Prosecco is having a tremendous success at the moment. There is no stopping this Italian sparkling wine from the beautiful North-East part of Italy, close to both Venice and Verona. But there is regular Prosecco and there is high-quality Prosecco. I recently met Vittorio Dalle Ore who makes Prosecco Asolo DOCG but also red and still white wine. He has his own ideas why his Prosecco belongs in the quality category.
Villa di Maser is a unique villa built by the famous architect Andrea Palladio in the 16th century. In 1934 the grandfather of Vittorio’s wife bought the villa. Already when it was built, wine was made here. The estate now has 81 acres (33 hectares) of high-density plantations that give, for Prosecco, very low yields per vine.
Vittorio Dalle Ore works with Donato Lanati, an oenologist and consultant and a well-known name from the Piedmont region. Donato collaborates closely with the University of Torino and, says Vittorio, he has one of the best research laboratories in Europe. “His knowledge is very valuable to us. He comes here twice a year, but I send him samples of my wine all the time.”
With the Prosecco boom, the production of these sparkling wines is, of course, important for Vittorio. But he is proud also of his prize-winning red wines. “In our style of Prosecco you can feel that we also make still wines”, he says. “For us, Prosecco is also a wine, made with the same care.”
His Prosecco Superiore Brut Asolo DOCG is a delicious wine with fine bubbles, quite full-bodied with ripe apples on the nose, perfectly dry on the palate and with a refreshing acidity. The base wine has structure, says Vittorio, which is important. “We harvest with good maturity, later than is usual for sparkling wines. People are afraid of losing the acidity [ed.: when harvesting later] but it is also less risky to harvest early. We take the risk. We don’t want to add sugar (so-called chaptalisation) to obtain a higher alcohol level.”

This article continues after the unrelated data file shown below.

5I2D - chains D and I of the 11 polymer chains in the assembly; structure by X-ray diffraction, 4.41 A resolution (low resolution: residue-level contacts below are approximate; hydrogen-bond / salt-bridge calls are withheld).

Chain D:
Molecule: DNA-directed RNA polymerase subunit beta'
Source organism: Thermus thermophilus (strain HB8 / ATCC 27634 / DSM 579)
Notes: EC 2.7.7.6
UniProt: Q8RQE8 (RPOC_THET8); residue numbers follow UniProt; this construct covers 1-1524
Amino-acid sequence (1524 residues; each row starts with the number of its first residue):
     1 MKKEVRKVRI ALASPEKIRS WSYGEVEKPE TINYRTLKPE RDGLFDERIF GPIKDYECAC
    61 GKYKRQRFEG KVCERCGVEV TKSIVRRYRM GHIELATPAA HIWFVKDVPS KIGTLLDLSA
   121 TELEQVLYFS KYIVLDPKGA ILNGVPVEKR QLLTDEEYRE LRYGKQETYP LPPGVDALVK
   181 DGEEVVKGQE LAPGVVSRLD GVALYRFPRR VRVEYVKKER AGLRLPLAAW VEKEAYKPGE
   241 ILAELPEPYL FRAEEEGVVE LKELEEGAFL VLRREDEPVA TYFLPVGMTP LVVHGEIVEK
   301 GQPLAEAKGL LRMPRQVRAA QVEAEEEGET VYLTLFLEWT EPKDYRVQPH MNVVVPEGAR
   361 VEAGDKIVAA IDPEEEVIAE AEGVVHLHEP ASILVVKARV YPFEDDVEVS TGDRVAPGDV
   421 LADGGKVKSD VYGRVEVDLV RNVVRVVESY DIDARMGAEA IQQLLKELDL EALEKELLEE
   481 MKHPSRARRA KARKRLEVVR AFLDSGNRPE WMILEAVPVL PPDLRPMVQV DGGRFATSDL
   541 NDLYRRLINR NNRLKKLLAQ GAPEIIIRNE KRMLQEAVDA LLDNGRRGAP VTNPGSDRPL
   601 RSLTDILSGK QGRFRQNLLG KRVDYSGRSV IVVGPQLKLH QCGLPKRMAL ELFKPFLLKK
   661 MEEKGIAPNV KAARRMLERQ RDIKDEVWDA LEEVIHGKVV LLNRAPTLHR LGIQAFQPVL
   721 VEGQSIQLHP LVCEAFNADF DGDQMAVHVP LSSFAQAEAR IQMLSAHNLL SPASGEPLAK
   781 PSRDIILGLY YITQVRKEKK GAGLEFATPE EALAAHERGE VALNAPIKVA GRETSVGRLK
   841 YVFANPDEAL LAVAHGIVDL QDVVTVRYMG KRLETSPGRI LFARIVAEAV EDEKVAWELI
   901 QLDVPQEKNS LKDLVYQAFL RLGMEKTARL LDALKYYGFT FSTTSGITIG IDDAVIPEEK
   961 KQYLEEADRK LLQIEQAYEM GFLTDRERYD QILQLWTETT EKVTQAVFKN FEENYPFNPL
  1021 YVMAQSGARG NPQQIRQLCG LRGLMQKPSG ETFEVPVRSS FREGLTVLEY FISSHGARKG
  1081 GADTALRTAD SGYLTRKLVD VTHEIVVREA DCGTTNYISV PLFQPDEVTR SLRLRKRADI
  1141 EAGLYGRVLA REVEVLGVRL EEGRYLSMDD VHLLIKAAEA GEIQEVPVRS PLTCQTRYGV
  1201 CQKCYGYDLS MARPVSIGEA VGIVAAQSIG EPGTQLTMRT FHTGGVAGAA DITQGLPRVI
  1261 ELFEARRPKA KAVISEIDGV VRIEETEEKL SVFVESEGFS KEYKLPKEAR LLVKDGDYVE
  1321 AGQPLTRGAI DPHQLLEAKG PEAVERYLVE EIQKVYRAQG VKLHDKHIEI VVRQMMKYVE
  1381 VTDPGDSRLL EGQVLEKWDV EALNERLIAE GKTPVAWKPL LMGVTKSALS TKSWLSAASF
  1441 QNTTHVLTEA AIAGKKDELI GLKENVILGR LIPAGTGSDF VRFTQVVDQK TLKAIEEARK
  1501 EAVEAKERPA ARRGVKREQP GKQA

What is also important when making a prosecco, according to Vittorio, is to allow the production process to take time. The still wine is kept on its lees until late spring. He then filters the wine and puts it in a new tank for the second fermentation. The wine will stay on its lees longer than what most other producers do. “The law says a minimum of 45 days; we leave it for 60 days. The result is more elegance and complexity.” The residual sugar is between 8 and 10 grams per litre and the pressure in the bottle between 4 and 5 kilos, slightly less than e.g. Champagne. The wines never go through the malolactic fermentation, a process that changes the acidities in the wine and makes it softer.
Vittorio also makes a Prosecco Extra Dry which is totally different from the Brut. It has around 17 gram of sugar. Extra dry, curiously, for sparkling wines mean semi-dry, with a touch of sweetness. I’m usually not a fan of extra dry sparkling, but this one is good. There is some bitter almond on the palate that gives it a good backbone. It could be paired with goose liver or smoked salmon.
If you come across wines from Villa di Maser, also look out for his white wine made from the very unusual grape variety Verduzzo. It has a very dark, golden colour. It feels like it has been fermented with the skins but it hasn’t. But is has been kept on the lees for 10 months and the grapes are harvested late. Some of them are dried and some of them are even affected by frost. There are tannins here and a nice mouthfeel with apricots, floral and honey aromas.
For the reds, I particularly like the Carmenère Montello-Colli Asolani DOC. Carmenère is an unusual grape in Italy, more famous from Chile. Here it is harvested very ripe to avoid green aromas. The wine spends around a year in barrels, big and small. “We don’t want too much oak”, says Vittorio. The wine is structured with intense aromas. It is spicy, the fruit is ripe but still with a good freshness, as carmenère often has. It has a lovely rounded finish.
Prosecco is made in the eastern part of Veneto and in Friuli Venezia Giulia, not far away from Venice. Prosecco DOC has the biggest production. Two smaller separate regions make Prosecco Superiore DOCG: Conegliano Valdobbiadene Superiore DOCG and Asolo Superiore DOCG. All Proseccos are made from a minimum of 85 % of the grape variety called Glera.